Here's an alternative consideration: ORMs tend to encourage a style of coding wherein every column in the table is always grabbed all the time, regardless of how much of that information is actually needed for the task at hand. This is done in order to be able to generate full-fledged objects like the ORM wants to, and to reduce the amount of custom mapping that needs to be maintained. Now if you're looking for a needless waste of bandwidth, there's a needless waste of bandwidth.
If you're consistently having performance problems on joins, it's likely that the real culprit is poor configuration of keys and indexes. Or if you're not watching how the ORM chooses to join the data too closely, perhaps you've got some N+1 queries sneaking in there.
I take it you are aware of Brewer's CAP theorem? (http://www.julianbrowne.com/article/viewer/brewers-cap-theor...) If not, you should be.
Whoah. This is a type of sociopathic reasoning applied to data modeling. The premise is based on accepting compromise knowing fully the consequences of data corruption and yet failing to address the actual rider: data shall not be left in an inconsistent state. An argument turned on its head.
Much like asking the question “is it ethical to be deliberately inaccurate on your IRS returns” is answered with “this is not a question about ethics”.
Is it not a gigantic assumption to claim:
1. The compromise has “worked” for others (“most successful websites on the planet” [sic]) without providing any real evidence supporting this claim? What does “worked” mean? Is Twitter “ok” with providing suggestions for Followers which contain people already in the user’s follow list? What were the consequences of data inconsistencies in matters related to financial transactions? Was every requirement able to simulate a catch-all “place a back-order” solution? These are real questions that have to be answered before evangelising the compromise.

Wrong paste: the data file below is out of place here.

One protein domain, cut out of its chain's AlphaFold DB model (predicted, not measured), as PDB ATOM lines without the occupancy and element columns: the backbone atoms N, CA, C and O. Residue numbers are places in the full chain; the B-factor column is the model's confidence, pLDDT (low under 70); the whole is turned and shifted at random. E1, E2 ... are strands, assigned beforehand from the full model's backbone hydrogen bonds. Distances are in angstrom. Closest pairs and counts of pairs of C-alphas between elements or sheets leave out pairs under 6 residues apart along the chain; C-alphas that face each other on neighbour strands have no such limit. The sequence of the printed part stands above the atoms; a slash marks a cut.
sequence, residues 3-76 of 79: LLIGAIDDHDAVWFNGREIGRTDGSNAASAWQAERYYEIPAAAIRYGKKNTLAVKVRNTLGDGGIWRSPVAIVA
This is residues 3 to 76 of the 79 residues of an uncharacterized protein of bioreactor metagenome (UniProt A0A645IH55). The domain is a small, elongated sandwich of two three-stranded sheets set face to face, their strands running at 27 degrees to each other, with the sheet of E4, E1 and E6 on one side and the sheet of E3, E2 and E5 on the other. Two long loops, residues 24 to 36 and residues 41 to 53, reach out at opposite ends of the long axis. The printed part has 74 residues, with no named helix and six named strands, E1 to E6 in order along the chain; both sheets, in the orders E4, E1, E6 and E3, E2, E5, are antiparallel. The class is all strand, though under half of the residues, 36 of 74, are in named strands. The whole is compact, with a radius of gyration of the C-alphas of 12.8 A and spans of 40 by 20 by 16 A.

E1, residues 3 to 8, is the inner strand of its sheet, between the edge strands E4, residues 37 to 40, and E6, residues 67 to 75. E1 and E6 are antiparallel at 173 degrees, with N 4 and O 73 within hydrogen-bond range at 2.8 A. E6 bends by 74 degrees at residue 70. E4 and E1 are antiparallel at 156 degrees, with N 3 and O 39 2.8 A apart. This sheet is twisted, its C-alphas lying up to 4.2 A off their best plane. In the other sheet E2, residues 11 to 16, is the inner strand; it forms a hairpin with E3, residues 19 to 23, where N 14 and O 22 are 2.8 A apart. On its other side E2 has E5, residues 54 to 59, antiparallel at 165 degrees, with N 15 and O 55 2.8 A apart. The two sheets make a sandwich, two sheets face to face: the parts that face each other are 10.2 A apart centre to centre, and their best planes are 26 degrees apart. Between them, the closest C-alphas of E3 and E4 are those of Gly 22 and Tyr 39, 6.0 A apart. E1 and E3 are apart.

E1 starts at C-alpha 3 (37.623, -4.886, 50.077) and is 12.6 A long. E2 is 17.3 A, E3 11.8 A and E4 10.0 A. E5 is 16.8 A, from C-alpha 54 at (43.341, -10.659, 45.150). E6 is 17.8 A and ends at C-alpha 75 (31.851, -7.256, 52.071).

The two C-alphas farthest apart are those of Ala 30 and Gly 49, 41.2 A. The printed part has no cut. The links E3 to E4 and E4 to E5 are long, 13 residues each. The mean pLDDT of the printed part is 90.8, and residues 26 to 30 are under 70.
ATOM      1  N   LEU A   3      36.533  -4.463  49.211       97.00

2. If it works for others (meaning: if you are willing to accept compromises about data consistency) this compromise ought to be brought to your garden-variety corporate environment? Gasp! As it is, volumes or scalability issues aside, corporate environments suffer from data inconsistencies, poor or no transactional control, ineffective referential integrity etc. There’s very little positive impact of encouraging this habit as an overt practise under the false generalised promise of “you will eventually need to scale to millions”.
They can keep their CAP theorem or BASE principles for the likes of social toys like Twitter and Facebook. When credit card companies and banks start accepting compromises on their transactions, I’ll start paying due attention.
Most of these large -- and particularly, global -- systems you speak of are eventually consistent also; they use the relational database as a potent backend member of a distributed system, able to check and deal with a great many constraint problems that can be localized.
If you look at NHibernate for example, if you do paging on SQL 2005+ it will use CTE yet on MySQL it will use LIMIT clauses underneath.
Some enterprise products have a really crappy schema with an ORM thrown over the top - that's where the pain is.